9 Celebrities With Type 1 Diabetes
Famous faces of type 1 diabetes
Type 1 diabetes is the least common type of diabetes, making up about 4% of all diabetes cases in the U.S., but it is also the most serious. While type 2 diabetes can sometimes be managed with diet and exercise alone, type 1 requires daily insulin because the body does not produce its own.
Type 1 diabetes is usually diagnosed in children and teens (which is why it used to be called juvenile diabetes) but it can strike anyone–including the rich and famous.
Being diagnosed at age 12 with type 1 diabetes was a “hard blow,” recalled celebrity chef Sam Talbot in a 2015 blog post. His mother followed him to sports practice with a glucose meter, and he couldn’t go anywhere without a juice box. His career as a chef and restaurateur has given him more creative ideas to combat both low and high blood sugar. He recommends organic fruit leather and honey sticks for low episodes. A green smoothie peppered with cinnamon or turmeric can combat the highs, as can five minutes of jumping jacks. He keeps fresh pineapple, carrot, and beet juice in the kitchen at his Brooklyn restaurant, Pretty Southern, and co-founded the non-profit Beyond Type 1 to raise diabetes awareness.
Musician Nick Jonas is Sam Talbot’s partner in founding Beyond Type 1. Jonas discovered he had diabetes in 2005 when he was touring with the Jonas Brothers. He dropped 15 pounds in no time, couldn’t get enough water, and his emotions were up, down, and everywhere, People reported. Today, Jonas checks his blood sugar before every performance to make sure there are no surprises when he’s on stage. Kids with diabetes call him “Mr. Positive.” He’s even written a song about his condition called “A Little Bit Longer.”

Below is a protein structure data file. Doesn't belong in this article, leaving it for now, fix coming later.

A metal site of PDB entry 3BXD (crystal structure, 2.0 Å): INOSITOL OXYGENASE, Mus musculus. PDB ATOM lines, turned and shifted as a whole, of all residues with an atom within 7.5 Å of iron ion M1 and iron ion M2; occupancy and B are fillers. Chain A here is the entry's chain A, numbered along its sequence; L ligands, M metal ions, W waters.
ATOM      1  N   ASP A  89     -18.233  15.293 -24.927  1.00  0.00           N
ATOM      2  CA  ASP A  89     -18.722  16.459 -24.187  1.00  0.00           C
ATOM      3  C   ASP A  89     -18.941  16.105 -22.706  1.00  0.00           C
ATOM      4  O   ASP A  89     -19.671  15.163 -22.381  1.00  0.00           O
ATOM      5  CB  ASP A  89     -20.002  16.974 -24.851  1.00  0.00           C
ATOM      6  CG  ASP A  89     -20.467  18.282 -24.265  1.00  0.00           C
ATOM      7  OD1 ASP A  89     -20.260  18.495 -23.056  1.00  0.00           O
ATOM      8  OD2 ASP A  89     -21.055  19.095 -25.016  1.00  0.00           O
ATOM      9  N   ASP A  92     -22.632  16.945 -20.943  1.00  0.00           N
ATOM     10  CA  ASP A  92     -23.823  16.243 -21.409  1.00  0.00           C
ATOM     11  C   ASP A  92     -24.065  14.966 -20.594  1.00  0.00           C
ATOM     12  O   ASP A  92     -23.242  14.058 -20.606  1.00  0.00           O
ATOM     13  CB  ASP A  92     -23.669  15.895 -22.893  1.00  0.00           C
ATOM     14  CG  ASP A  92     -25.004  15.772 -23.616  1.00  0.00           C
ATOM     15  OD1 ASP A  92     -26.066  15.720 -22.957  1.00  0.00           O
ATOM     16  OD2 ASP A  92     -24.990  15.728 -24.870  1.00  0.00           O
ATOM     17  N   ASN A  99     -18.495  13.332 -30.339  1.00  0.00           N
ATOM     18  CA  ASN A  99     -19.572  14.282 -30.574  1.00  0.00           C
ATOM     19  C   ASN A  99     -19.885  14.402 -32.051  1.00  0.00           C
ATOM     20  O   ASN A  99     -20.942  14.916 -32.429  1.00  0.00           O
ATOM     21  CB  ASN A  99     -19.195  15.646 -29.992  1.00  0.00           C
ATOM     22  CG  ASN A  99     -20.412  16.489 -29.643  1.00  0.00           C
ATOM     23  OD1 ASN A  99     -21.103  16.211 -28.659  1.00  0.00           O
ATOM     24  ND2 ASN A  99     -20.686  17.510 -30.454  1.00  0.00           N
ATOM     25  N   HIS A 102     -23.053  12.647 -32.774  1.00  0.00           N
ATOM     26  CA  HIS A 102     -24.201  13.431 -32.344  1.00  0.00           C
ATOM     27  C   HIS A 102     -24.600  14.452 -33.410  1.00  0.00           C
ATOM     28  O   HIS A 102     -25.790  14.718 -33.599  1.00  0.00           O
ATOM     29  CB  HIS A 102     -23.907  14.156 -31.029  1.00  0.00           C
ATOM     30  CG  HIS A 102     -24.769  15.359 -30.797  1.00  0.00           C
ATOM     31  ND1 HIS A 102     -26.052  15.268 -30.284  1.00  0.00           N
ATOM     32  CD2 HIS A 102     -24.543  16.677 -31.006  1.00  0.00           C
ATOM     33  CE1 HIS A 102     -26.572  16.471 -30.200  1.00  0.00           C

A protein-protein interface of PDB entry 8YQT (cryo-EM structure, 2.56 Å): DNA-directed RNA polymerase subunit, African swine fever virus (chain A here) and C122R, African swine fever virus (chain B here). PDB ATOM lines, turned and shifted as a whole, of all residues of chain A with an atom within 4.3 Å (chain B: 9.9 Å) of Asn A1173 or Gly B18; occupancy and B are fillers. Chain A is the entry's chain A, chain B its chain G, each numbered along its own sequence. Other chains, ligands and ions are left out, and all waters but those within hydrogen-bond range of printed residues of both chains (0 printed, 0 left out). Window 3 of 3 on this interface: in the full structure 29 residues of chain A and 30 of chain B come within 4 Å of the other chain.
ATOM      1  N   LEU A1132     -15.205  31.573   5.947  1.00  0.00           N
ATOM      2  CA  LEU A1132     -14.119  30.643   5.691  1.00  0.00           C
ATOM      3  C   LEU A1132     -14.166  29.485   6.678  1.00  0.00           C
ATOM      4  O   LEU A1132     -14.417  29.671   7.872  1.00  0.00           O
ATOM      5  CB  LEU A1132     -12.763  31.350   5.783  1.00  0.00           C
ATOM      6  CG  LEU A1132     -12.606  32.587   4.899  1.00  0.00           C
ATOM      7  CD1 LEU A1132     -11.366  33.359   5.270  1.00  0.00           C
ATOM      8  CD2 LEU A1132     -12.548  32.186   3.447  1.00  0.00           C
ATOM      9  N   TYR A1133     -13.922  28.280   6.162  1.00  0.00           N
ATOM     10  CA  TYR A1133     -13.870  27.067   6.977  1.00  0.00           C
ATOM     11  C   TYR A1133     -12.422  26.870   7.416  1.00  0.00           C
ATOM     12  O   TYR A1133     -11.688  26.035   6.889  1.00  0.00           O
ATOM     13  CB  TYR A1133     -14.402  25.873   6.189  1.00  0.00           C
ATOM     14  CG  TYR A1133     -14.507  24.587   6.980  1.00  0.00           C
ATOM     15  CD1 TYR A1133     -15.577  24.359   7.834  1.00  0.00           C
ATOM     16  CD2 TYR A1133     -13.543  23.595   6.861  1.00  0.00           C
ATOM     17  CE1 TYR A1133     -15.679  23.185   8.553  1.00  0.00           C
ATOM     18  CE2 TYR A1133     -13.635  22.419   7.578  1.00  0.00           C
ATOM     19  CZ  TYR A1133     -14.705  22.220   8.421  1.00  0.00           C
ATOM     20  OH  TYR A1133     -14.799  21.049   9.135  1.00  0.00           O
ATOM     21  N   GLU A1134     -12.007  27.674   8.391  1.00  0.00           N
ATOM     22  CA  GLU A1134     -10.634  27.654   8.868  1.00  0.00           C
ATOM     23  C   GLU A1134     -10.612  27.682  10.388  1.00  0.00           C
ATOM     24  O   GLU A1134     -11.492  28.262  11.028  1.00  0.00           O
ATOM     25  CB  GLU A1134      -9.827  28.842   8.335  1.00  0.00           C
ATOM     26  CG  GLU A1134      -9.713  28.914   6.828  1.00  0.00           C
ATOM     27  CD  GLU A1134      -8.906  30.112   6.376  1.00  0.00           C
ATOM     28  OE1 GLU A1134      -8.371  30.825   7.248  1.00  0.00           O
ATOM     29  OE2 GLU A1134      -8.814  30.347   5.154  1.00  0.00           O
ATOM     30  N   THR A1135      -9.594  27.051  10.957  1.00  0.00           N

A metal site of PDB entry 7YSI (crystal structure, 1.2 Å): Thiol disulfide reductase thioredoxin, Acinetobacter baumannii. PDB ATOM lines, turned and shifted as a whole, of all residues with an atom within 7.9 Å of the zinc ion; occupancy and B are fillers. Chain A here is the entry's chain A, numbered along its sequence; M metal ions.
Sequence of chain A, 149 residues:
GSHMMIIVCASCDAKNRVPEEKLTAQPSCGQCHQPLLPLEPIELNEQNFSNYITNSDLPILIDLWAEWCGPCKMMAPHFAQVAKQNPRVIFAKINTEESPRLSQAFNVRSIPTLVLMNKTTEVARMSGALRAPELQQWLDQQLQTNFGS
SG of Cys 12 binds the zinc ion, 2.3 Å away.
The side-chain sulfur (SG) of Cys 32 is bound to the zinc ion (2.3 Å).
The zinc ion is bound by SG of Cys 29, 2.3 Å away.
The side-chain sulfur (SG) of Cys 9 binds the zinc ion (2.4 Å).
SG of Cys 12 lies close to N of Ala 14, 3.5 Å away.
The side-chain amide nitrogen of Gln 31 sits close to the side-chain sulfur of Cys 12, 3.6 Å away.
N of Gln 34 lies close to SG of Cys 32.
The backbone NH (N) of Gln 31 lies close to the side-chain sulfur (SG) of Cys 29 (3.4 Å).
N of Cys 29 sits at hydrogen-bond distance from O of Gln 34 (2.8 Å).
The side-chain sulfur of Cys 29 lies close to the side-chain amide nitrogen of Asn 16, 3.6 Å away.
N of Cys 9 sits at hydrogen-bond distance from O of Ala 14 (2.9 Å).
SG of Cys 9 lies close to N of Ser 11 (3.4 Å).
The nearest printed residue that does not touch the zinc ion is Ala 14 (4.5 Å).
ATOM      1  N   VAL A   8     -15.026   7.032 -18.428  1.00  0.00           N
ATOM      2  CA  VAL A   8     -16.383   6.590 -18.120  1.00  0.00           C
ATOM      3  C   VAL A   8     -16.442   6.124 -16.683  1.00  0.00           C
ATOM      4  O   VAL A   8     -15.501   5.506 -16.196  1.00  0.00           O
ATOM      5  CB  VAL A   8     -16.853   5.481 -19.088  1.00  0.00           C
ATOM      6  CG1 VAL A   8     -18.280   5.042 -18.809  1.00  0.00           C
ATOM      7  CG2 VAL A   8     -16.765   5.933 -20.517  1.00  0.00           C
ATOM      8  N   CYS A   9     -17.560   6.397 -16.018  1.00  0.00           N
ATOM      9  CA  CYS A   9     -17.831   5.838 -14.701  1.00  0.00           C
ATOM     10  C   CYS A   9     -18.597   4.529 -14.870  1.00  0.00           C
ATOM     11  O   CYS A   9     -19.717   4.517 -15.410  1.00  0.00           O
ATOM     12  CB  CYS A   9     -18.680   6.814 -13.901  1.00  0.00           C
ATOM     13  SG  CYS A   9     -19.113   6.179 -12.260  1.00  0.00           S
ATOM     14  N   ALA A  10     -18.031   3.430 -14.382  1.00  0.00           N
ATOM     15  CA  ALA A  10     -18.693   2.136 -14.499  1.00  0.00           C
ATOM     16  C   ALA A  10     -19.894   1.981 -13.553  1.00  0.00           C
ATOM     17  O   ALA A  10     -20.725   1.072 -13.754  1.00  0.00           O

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The nation’s first Hispanic Supreme Court Justice was diagnosed with type 1 diabetes when she was 7 years old. The signs? She fainted in church and drank so much water she actually wet her bed, she said in a 2011 speech, as USA Today reported. This was in the early 1960s, and she had to learn how to sterilize her own needles (big, reusable ones) in boiling water. There were also no glucose monitors, so she had to test her urine for sugar levels. Life with diabetes today is easier: Sotomayor checks her blood sugar every morning before she approaches the bench. If she needs to, she can give herself a quick insulin shot and be fine for hours.
Mary Tyler Moore
Mary Tyler Moore is arguably as well known for her role in raising awareness of type 1 diabetes as she is for her groundbreaking roles in The Mary Tyler Moore Show and The Dick Van Dyke Show. Diagnosed at the relatively late age of 33, she lived for 47 years with the condition before her death in January 2017. That lifespan is testament to the power of type 1 diabetes treatment combined with a healthy lifestyle to stave off diabetes complications such a blindness and kidney disease. “I need insulin to stay alive. It’s just therapy to keep going,” she said on Larry King Live in 2005. “What I can do is make sure that I keep my blood sugar down to a reasonable level. I can exercise, and I can eat properly. And insulin plays a very big part in that.”